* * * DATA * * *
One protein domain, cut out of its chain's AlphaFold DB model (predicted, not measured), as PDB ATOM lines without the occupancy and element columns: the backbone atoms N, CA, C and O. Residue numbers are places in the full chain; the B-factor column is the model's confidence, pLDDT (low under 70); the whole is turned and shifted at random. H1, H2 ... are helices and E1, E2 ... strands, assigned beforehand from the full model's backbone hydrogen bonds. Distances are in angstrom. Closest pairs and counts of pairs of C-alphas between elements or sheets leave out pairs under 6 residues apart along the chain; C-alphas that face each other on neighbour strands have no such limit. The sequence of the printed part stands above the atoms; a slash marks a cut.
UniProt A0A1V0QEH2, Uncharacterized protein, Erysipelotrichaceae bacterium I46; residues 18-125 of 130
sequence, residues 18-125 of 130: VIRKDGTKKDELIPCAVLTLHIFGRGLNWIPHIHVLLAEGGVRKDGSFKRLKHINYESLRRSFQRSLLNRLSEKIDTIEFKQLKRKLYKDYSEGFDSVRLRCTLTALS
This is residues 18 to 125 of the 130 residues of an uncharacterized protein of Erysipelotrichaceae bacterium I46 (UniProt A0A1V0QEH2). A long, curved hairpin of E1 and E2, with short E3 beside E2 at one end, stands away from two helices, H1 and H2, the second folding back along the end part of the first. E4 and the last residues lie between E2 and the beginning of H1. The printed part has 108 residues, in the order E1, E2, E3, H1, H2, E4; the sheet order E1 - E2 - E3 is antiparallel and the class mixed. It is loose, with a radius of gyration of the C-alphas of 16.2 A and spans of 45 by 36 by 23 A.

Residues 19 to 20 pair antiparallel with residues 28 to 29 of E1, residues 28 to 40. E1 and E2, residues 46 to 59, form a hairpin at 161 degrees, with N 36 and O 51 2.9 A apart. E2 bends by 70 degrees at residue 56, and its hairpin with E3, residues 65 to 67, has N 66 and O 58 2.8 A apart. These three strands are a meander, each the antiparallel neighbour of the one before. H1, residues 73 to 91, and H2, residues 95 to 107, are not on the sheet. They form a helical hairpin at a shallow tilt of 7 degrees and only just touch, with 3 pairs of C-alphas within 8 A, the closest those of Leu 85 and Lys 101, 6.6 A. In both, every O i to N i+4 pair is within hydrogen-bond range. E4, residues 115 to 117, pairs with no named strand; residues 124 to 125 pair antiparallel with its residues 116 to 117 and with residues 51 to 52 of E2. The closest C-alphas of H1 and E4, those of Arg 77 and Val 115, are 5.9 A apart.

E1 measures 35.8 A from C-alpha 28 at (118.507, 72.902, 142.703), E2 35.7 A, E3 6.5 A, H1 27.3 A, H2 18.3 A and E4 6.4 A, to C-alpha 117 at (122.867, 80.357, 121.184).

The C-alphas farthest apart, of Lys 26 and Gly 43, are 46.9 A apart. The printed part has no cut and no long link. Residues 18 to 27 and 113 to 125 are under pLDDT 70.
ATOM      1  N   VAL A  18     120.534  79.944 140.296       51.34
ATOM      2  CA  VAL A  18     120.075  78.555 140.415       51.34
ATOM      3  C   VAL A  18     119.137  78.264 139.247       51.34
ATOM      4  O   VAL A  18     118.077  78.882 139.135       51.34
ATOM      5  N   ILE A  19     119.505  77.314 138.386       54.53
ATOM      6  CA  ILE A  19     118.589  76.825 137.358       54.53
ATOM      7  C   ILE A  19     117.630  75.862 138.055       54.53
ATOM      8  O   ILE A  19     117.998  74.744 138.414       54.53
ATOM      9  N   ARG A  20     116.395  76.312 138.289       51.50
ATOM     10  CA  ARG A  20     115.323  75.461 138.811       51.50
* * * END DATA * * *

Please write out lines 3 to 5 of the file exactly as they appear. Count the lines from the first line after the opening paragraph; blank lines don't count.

This is residues 18 to 125 of the 130 residues of an uncharacterized protein of Erysipelotrichaceae bacterium I46 (UniProt A0A1V0QEH2). A long, curved hairpin of E1 and E2, with short E3 beside E2 at one end, stands away from two helices, H1 and H2, the second folding back along the end part of the first. E4 and the last residues lie between E2 and the beginning of H1. The printed part has 108 residues, in the order E1, E2, E3, H1, H2, E4; the sheet order E1 - E2 - E3 is antiparallel and the class mixed. It is loose, with a radius of gyration of the C-alphas of 16.2 A and spans of 45 by 36 by 23 A.

Residues 19 to 20 pair antiparallel with residues 28 to 29 of E1, residues 28 to 40. E1 and E2, residues 46 to 59, form a hairpin at 161 degrees, with N 36 and O 51 2.9 A apart. E2 bends by 70 degrees at residue 56, and its hairpin with E3, residues 65 to 67, has N 66 and O 58 2.8 A apart. These three strands are a meander, each the antiparallel neighbour of the one before. H1, residues 73 to 91, and H2, residues 95 to 107, are not on the sheet. They form a helical hairpin at a shallow tilt of 7 degrees and only just touch, with 3 pairs of C-alphas within 8 A, the closest those of Leu 85 and Lys 101, 6.6 A. In both, every O i to N i+4 pair is within hydrogen-bond range. E4, residues 115 to 117, pairs with no named strand; residues 124 to 125 pair antiparallel with its residues 116 to 117 and with residues 51 to 52 of E2. The closest C-alphas of H1 and E4, those of Arg 77 and Val 115, are 5.9 A apart.

E1 measures 35.8 A from C-alpha 28 at (118.507, 72.902, 142.703), E2 35.7 A, E3 6.5 A, H1 27.3 A, H2 18.3 A and E4 6.4 A, to C-alpha 117 at (122.867, 80.357, 121.184).